That said, we still know very few details of Falasca's life and work -- so few, in fact, that we're a bit skeptical of past reporting on the man and his unusual job. The Santa Clara reported that he worked "for a corporation that manufactures machines which produce 40 percent of the doughnuts sold in this country."
But the newspaper didn't name the corporation, nor did it reveal where Falasca lived, or what educational and professional background a man who worked as the nation's only doughnut hole inspector had that would lead him to such an occupation. We will update this story if we locate more information about him, and invite our readers who might have such knowledge to send us tips.
Does the Sign Show Real Doughnut Hole Sizes Over Time?
This question is a bit harder to answer. According to Smithsonian Magazine, the first doughnuts, in their modern form, were made in the mid-19th century by a New England mother who was making a rather sensible pastry for her ship's captain son:
Fast-forward to the mid-19th century and Elizabeth Gregory, a New England ship captain's mother who made a wicked deep-fried dough that cleverly used her son's spice cargo of nutmeg and cinnamon, along with lemon rind. Some say she made it so son Hanson and his crew could store a pastry on long voyages, one that might help ward off scurvy and colds. In any case, Mrs. Gregory put hazelnuts or walnuts in the center, where the dough might not cook through, and in a literal-minded way called them doughnuts.
As Snopes reported in June 2021, Capt. Hanson Crockett Gregory took credit for putting the first hole in the center of the doughnut, although why he did that is up for debate. One legend is that he impaled a doughnut on the handles of the ship's wheel so he could have two hands free when a storm hit.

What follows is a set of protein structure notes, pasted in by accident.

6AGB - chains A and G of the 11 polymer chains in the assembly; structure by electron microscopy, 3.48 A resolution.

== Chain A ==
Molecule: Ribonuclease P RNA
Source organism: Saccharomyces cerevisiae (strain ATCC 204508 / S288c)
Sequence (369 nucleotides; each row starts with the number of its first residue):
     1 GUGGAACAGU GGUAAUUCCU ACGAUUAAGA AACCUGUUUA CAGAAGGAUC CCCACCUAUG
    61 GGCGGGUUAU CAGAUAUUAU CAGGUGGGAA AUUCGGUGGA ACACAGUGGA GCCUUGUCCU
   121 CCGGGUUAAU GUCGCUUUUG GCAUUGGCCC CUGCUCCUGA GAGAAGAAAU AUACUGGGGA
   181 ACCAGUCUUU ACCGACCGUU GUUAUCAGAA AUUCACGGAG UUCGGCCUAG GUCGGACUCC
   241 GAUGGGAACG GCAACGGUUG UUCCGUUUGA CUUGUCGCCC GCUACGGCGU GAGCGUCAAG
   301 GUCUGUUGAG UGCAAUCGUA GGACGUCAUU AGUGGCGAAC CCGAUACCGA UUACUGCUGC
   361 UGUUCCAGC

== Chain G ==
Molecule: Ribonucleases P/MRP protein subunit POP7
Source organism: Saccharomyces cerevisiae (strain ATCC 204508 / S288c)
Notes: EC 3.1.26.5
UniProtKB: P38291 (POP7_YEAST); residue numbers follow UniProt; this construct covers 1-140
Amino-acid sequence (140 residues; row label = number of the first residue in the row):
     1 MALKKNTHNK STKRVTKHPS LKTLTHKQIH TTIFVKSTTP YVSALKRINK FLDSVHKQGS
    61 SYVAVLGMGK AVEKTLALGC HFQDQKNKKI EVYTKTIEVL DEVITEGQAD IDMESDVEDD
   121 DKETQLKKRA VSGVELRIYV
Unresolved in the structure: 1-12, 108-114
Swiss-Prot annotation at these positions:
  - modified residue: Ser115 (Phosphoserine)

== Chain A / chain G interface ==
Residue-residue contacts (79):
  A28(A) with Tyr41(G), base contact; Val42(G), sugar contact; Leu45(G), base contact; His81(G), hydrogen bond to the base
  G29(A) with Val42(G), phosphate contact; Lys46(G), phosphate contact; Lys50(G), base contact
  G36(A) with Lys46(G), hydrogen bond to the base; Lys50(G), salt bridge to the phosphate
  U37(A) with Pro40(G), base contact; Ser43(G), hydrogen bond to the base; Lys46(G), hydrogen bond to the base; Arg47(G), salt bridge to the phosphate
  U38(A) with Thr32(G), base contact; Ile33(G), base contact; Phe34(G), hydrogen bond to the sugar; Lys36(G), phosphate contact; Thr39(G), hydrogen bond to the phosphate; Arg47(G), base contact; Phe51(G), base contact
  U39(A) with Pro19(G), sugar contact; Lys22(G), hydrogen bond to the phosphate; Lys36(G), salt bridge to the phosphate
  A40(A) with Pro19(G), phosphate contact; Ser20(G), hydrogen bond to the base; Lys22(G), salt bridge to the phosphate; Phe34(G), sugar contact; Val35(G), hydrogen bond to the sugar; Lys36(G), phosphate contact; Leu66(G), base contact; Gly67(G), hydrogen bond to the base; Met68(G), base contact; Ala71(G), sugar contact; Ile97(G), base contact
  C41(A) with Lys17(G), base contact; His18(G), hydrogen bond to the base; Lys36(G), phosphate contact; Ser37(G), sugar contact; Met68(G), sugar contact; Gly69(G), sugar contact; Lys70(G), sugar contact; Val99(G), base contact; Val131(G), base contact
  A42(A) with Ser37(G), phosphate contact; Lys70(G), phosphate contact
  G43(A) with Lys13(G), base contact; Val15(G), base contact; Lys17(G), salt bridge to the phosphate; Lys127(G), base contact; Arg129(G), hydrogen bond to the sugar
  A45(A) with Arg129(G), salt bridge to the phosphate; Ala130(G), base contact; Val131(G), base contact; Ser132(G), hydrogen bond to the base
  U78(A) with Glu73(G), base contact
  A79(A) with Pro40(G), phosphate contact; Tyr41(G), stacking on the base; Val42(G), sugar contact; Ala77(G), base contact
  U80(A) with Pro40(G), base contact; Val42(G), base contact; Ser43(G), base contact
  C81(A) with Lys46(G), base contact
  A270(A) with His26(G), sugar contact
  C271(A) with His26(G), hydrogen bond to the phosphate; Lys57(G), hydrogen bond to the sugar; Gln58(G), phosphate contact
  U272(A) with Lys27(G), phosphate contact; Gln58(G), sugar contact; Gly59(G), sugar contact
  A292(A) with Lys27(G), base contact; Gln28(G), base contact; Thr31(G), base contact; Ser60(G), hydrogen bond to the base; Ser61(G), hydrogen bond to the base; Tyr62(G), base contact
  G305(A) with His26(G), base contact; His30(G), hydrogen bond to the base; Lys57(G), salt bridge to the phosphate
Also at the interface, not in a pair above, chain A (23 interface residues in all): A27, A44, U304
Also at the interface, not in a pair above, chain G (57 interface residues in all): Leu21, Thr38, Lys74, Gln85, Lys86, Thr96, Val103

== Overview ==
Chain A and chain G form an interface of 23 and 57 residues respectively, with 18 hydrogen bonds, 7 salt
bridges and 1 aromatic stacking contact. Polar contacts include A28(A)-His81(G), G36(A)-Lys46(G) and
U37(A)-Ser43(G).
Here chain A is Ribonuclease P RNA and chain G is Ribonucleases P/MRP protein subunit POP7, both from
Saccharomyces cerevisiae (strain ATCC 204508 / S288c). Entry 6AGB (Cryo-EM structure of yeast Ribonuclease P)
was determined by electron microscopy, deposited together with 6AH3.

Another (more likely) explanation was given to The Washington Post in an interview with Gregory when he was 85. He told the paper he cut the center of his mother's pastry out so it could more easily get an even fry and make it easier to digest.
Either way, a historical photo of Gregory holding undoubtedly one of the first doughnuts with a hole in the middle shows the sea captain holding a pastry with a rather large hole:
By the 1920s, doughnuts found enough popular demand that a Russian refugee named Adolph Levitt invented the first machine to mass produce the pastries in New York City. Did the increased popularity and automated production of doughnuts mean there were industry standards dictating the size of their holes?
In a June 2018 piece about the photograph and the message in the sign Falasca is holding, Vox pointed to a 1918 poster showcasing a so-called doughnut girl, one of the Salvation Army volunteer women who distributed the pastries to troops during World War I. In the poster, an American G.I. is holding a doughnut with a massive hole in the middle. A black-and-white photo featured by Smithsonian Magazine showing a real doughnut girl serving up pastries, however, shows doughnuts with much smaller holes.
We reached out to Krispy Kreme, which since its founding in 1937 has been selling doughnuts on a massive scale, asking whether there is any truth to the claim that doughnut hole sizes have evolved through time. We did not receive a reply.